Idhānanda, bhikkhu upadhivivekā akusalānaṃ dhammānaṃ pahānā sabbaso kāyaduṭṭhullānaṃ paṭippassaddhiyā vivicceva kāmehi vivicca akusalehi dhammehi savitakkaṃ savicāraṃ vivekajaṃ pītisukhaṃ paṭhamaṃ jhānaṃ upasampajja viharati. So yadeva tattha hoti rūpagataṃ vedanāgataṃ saññāgataṃ saṅkhāragataṃ viññāṇagataṃ te dhamme aniccato dukkhato rogato gaṇḍato sallato aghato ābādhato parato palokato suññato anattato samanupassati. So tehi dhammehi cittaṃ paṭivāpeti ...


The "therein"/"tattha"/"in that place" is certainly referring to the states in 1st Jhana (referred to in the sentence preceding the vipassana sentence), but the issue was whether or not the "seeing" was taking place during Jhana, or post-Jhana.

Sylvester wrote:Secondly, three of the subsequent present tense verbs samanupassati, paṭivāpeti and upasaṃharati all require vitakka-vicara, which is certainly present in 1st Jhana, but absent in 2nd Jhana upwards. These verbs cannot be describing actions that are happening whilst in the Jhana.


Require vitakka-vicara? Where is this stated elsewhere?


Actually, the sutta itself says so, if you read the Pali. Let's take the verb "upasaṃharati". What is the meditator doing ?

So tehi dhammehi cittaṃ paṭivāpetvā amatāya dhātuyā cittaṃ upasaṃharati— ‘etaṃ santaṃ etaṃ paṇītaṃ yadidaṃ sabbasaṅkhārasamatho sabbūpadhipaṭinissaggo taṇhākkhayo virāgo nirodho nibbānan’ti.


The moment you see the clitic "ti", the passage is reporting a thought. Can one think without "vitakka-vicara"?


The thing is, as far as I can tell it isn't inconsistent with the SuttaVinaya, but it is inconsistent with the Canon. That means it's inconsistent with resources I don't consider valid, so no problem thus far...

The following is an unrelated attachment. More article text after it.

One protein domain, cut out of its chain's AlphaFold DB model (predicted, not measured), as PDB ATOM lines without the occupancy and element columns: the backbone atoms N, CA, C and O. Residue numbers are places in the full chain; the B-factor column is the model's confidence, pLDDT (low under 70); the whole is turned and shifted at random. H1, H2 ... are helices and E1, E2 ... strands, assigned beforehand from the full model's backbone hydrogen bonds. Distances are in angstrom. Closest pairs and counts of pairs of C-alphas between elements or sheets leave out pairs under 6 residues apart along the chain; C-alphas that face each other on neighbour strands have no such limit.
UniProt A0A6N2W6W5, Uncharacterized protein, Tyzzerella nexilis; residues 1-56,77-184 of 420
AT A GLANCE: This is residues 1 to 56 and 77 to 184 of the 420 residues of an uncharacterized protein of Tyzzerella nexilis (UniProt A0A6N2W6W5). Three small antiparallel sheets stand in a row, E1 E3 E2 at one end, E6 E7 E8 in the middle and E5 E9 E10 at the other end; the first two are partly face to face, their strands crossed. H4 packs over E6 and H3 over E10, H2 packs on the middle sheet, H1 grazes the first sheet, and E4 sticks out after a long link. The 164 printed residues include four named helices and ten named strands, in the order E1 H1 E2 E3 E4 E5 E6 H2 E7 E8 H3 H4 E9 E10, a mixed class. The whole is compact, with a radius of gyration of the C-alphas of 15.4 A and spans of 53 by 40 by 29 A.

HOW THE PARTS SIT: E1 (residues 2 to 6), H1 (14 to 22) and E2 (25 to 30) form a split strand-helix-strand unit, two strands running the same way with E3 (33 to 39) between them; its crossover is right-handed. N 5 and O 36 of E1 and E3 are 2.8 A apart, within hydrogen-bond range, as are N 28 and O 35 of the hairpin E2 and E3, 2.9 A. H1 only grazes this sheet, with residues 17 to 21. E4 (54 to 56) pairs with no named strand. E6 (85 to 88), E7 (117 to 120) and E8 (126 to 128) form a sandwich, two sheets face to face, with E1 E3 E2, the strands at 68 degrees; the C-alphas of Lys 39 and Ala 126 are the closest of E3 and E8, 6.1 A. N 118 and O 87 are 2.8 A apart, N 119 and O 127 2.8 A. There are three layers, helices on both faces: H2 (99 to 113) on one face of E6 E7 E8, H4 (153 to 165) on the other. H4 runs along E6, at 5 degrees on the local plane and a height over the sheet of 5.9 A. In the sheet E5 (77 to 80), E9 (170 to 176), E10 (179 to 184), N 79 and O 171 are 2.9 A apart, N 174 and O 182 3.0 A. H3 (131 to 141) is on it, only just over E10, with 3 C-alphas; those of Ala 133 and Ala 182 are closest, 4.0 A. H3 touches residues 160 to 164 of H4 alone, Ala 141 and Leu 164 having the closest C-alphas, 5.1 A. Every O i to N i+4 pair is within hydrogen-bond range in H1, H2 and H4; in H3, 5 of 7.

Not quite sure what you mean by the above. Might you care to elaborate?
Sylvester
 
Posts: 1503
Joined: Tue Mar 10, 2009 9:57 am

Re: The Great Jhana Debate

Postby rowyourboat » Fri Jun 03, 2011 10:24 am

Can someone translate this please:?


Taṃ kiṃ maññasi, māgaṇḍiya, api nu so devaputto nandane vane accharāsaṅghaparivuto dibbehi pañcahi kāmaguṇehi samappito samaṅgībhūto paricārayamāno amussa gahapatissa vā gahapatiputtassa vā piheyya, mānusakānaṃ vā pañcannaṃ kāmaguṇānaṃ mānusakehi vā kāmehi āvaṭṭeyyā”ti?

Thanks

Sylvester, could kaamesu be referring to kaama rather than kaamaa?

With metta

Matheesha
With Metta

Karuna
Mudita
& Upekkha
rowyourboat
 
Posts: 1949
Joined: Sat Jan 03, 2009 5:29 pm
Location: London, UK

Re: Tha jhana debate

Postby Freawaru » Fri Jun 03, 2011 11:15 am

Hi Sylvester,

Sylvester wrote:Just like those who read the iddhi sections following 4th Jhana as thinking that one could exercise the iddhis within the 4th Jhana. A quick check with the grammar on the effect of a past participle verb in a locative absolute construction would immediately tell you that the verbs associated with the 4th Jhana happened well in the past and not concurrently with the iddhis.


Okay, for the sake of discussion lets say you are right here. But how? I mean, how does the ability to use the iddhis (and finally master them) arise from the practice of jhana? If one is not IN jhana while using an iddhi, what is the mechanism of jhana that makes exercising the iddhis possible afterwards ? And what is the state called that arises while one accesses an iddhi? Is it just one state or are the iddhis maybe accessible during several different states? In short: what is the connection between jhana and the iddhis if it is not "opening of iddhi during jhana"?